My red 26-inch “coaster” bike was an out-of-the-blue total surprise. I was expecting the usual shirts and socks for my 12-year-old Christmas, but a strange request was made on Christmas morning. “Follow the string at the back of the Christmas tree to see where it goes.”

Huh? I hadn’t seen the string, and it went around the living room, down our hallway, into the bathroom. It then went around the sink and down the clothes chute to the basement. There was a gleaming red bike with fat whitewall tires. It had a kickstand holding it up in all its glory.

A Christmas bike! To this day, I still don’t know how my folks pulled it off. How great. Best Christmas present ever!

It had red fenders, which was way better than the bike I’d ridden up till then that sprayed mud in a stripe up my back every time it rained. I could take it apart, and I understood its mechanics with its single gear: sprocket, chain, brake, adjustable handle bars with grips. (The seat often twisted because I could never seem to get it tight, but that may have been because in those days, I rarely knew in which direction I was headed. To be fair, I continued to adjust it higher to allow for longer legs.) No fancy multiple gears, no double-squeezed brakes.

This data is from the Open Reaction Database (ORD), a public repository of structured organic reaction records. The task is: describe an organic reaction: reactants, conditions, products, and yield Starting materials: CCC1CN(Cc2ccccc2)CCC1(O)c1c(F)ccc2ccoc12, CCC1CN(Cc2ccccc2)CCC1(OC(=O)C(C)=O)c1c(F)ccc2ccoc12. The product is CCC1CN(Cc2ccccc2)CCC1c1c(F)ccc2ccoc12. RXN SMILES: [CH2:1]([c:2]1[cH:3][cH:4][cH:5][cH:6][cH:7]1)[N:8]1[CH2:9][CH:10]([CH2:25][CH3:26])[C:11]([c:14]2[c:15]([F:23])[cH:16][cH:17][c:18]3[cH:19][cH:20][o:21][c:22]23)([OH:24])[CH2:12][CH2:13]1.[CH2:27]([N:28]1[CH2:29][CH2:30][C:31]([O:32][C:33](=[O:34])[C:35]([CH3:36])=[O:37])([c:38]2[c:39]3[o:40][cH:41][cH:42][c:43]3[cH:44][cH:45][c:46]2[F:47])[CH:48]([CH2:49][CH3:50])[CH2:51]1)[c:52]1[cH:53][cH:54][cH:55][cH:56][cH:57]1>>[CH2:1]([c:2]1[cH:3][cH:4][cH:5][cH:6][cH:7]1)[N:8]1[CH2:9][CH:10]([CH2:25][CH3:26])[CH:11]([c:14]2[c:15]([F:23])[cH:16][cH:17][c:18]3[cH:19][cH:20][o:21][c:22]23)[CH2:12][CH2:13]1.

It meant freedom, and could keep up with the bikes of my friends. It went to the lake in the summer. Well, it went everywhere. To library, school, places around town, up and down hills. Up only matters because coasting down was fast, pure, effortless and like flying. Whole other neighborhoods. To the dime store. We’d race. I’d ride no-handed because I could. Showing off. My world didn’t include a helmet, because nobody wore them back then. We’d skin our knees and elbows from time to time. First chance I got, I bought a basket to carry newspapers for a neighborhood paper route. A bike with a basket would pay its own way.

Fast forward – pedaling all the way with longer, stronger, older legs, and steady bike use. (I’ve pure Dutch genes.) One college summer I had a factory job that started at 6:30 a.m. I also had been given the use of a friend’s bike. What I called an “English bike,” it had three speeds with brakes on the handlebars. Fancy. No basket, though. I would ride at a darkish early hour to my factory job, no hands, both in use to carry lunch and thermos.

Verdamnt! A Volkswagen Beetle crossed in front of me, figuring I’d slow. I tried. Instinctively reversed pedals. Nope! English bike, remember? Carrying my lunch, riding no-handed, no stopping this time of the morning. I smacked into the Beetle. Well, I threw my lunch at ’em and got back up sans dignity, sans lunch, and with dinged-up thermos.

Three speeds and hand brakes. Swivel on a bike seat! Coaster bikes still spell joy to me.

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